Furthermore, blind individuals and the household members who care for them struggle with reduced earning potential and a decrease in productivity.(11) Since poverty among older adults in Africa and Asia may be related to an inability to satisfy social and economic roles, the restrictive impact of visual impairment on productive and leisure activities may also contribute to poverty in these settings.(12) The economic impact of blindness on a family should not be underestimated:

“The physical and emotional toll impacts ... the social and economic fabric of the communities and everyone’s existence. Sudden blindness of one individual in a family can become the tipping point for survival when they are impoverished to begin with.”(13)

Cataracts, for example, have economic implications for families through reduced productivity of the visually impaired person as well as opportunity costs to household members who look after them.(14) Recent publications suggest that loss of economic productivity due to visual impairment amounts to $8 billion a year in the United States, while the global annual loss in gross domestic product from blindness and low vision in 2000 was between $19,223 million and $22,764 million.(15) Moreover, one research team using data from 1993 on prevalence rates, gross domestic products, and populations estimated that the annual worldwide productivity cost of blindness was $168 billion.(16) This projected cost could be substantially decreased by limiting the prevalence of blindness and by decreasing the impact of blindness on productivity through workplace accommodations.

The ramifications of one person’s blindness are felt by the community at large, particularly in community-oriented cultures such as those in the developing world. Ghanaian ophthalmologist Dr. Seth Wanye explains:

“When we talk about healthcare needs in the government sector, it is all about killer diseases. The government's attention is on these diseases that actually cause immediate death. It is assumed that eye diseases do not kill, resulting in resources being channeled to other areas of healthcare. However, I have a different opinion. If you have someone who is blind, then someone else will have to forgo his or her activities in order to take care of this person. Oftentimes, you have a child who is supposed to go to school, but he is instead guiding a blind man around the house and directing him wherever he wants to go. This child could have gone to school, studied, and become somebody in the future to help the family.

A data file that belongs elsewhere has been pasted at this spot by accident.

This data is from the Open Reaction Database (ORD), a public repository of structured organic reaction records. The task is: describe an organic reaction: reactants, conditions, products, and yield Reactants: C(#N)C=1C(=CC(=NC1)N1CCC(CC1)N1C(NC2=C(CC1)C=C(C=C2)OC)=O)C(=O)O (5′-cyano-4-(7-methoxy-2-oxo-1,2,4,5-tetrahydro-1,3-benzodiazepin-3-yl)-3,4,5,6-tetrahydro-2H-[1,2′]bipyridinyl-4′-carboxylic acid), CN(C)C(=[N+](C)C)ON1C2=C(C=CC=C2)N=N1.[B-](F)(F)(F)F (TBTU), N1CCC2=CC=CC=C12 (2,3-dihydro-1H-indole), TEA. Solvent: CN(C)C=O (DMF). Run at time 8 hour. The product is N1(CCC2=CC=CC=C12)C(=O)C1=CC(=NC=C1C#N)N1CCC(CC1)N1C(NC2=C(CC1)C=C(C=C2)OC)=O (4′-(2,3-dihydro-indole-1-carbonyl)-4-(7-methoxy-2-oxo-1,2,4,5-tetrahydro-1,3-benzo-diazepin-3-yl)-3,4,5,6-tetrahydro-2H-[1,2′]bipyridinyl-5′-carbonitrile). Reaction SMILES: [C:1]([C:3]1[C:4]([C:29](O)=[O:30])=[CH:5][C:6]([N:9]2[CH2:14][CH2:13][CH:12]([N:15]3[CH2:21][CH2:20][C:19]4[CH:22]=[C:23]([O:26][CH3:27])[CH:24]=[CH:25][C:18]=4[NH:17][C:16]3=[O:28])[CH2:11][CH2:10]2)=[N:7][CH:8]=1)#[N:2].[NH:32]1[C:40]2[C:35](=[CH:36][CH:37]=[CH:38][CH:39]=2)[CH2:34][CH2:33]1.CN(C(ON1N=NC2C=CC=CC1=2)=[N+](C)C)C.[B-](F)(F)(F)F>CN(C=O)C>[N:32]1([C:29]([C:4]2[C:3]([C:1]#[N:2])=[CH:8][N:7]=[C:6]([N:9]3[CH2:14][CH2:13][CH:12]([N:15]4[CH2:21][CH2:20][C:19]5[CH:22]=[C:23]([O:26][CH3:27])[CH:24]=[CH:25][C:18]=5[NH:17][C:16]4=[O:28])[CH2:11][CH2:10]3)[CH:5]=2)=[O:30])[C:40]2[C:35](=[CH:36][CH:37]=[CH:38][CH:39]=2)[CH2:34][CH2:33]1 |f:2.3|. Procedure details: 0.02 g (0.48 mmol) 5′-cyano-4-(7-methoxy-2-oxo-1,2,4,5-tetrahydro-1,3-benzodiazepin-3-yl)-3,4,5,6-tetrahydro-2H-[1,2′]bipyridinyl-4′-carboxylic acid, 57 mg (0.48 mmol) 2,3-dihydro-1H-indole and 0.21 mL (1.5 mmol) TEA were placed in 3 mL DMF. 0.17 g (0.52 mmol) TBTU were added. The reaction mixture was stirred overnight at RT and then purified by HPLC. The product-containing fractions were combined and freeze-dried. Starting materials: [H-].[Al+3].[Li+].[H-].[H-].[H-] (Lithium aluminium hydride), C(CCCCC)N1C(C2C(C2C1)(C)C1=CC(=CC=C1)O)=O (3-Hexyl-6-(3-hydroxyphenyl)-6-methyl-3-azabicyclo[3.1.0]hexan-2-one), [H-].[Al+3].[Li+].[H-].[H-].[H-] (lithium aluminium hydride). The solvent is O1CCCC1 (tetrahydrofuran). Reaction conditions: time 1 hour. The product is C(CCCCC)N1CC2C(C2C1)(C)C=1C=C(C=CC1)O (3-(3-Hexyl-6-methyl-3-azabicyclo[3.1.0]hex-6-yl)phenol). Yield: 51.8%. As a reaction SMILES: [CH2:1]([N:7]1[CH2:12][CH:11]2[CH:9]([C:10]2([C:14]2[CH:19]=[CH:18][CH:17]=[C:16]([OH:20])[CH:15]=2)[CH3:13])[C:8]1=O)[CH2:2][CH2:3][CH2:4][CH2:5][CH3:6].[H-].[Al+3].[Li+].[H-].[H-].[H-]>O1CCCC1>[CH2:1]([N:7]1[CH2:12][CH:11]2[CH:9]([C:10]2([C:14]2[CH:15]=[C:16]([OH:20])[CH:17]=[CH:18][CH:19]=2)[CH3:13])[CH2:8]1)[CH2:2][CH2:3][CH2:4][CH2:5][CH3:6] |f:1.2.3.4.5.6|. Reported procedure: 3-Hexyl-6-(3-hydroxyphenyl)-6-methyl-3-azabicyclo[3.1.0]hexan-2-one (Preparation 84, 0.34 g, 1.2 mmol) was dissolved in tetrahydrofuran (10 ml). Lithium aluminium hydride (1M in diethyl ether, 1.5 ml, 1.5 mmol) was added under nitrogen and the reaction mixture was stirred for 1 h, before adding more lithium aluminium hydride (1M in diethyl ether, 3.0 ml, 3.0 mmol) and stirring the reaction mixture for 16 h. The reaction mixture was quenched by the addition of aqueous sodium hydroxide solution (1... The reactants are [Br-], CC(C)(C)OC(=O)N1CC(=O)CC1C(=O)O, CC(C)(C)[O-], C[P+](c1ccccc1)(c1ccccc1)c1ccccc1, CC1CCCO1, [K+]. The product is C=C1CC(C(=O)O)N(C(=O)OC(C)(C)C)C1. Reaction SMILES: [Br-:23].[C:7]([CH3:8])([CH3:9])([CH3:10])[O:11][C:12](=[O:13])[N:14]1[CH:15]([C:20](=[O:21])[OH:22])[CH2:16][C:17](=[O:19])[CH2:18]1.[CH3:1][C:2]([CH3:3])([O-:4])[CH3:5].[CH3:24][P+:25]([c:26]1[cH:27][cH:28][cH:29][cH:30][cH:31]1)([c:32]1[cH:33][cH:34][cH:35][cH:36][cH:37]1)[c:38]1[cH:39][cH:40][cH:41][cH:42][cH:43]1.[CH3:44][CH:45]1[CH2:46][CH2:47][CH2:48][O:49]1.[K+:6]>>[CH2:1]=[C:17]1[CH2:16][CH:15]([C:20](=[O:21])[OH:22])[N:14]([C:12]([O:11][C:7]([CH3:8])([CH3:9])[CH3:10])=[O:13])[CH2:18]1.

We often see very young people who are blind, many times younger than the age of 40. They become blind during their productive years; they could have been working and helping to contribute towards building wealth in the country. Instead, the blindness results in a financial loss to the nation because these people are not able to contribute to building the nation. We have therefore been trying to advocate to policy makers so that they understand that even though eye diseases do not kill, they do result in financial losses to the nation. We must see this as an emergency issue.”(17)

Additionally, blindness leads to financial insecurity and social isolation even in affluent countries. According to a journal article from 2007:

“[I]t is known that as a disability, blindness often leads to unemployment, which in turn leads to loss of income, higher levels of poverty and hunger and low standards of living. This then results in limited accessibility and affordability of health-care services and deprives those affected of educational and other opportunities. All of these together lead to early mortality and loss of economic productivity of a nation as a whole.”(18)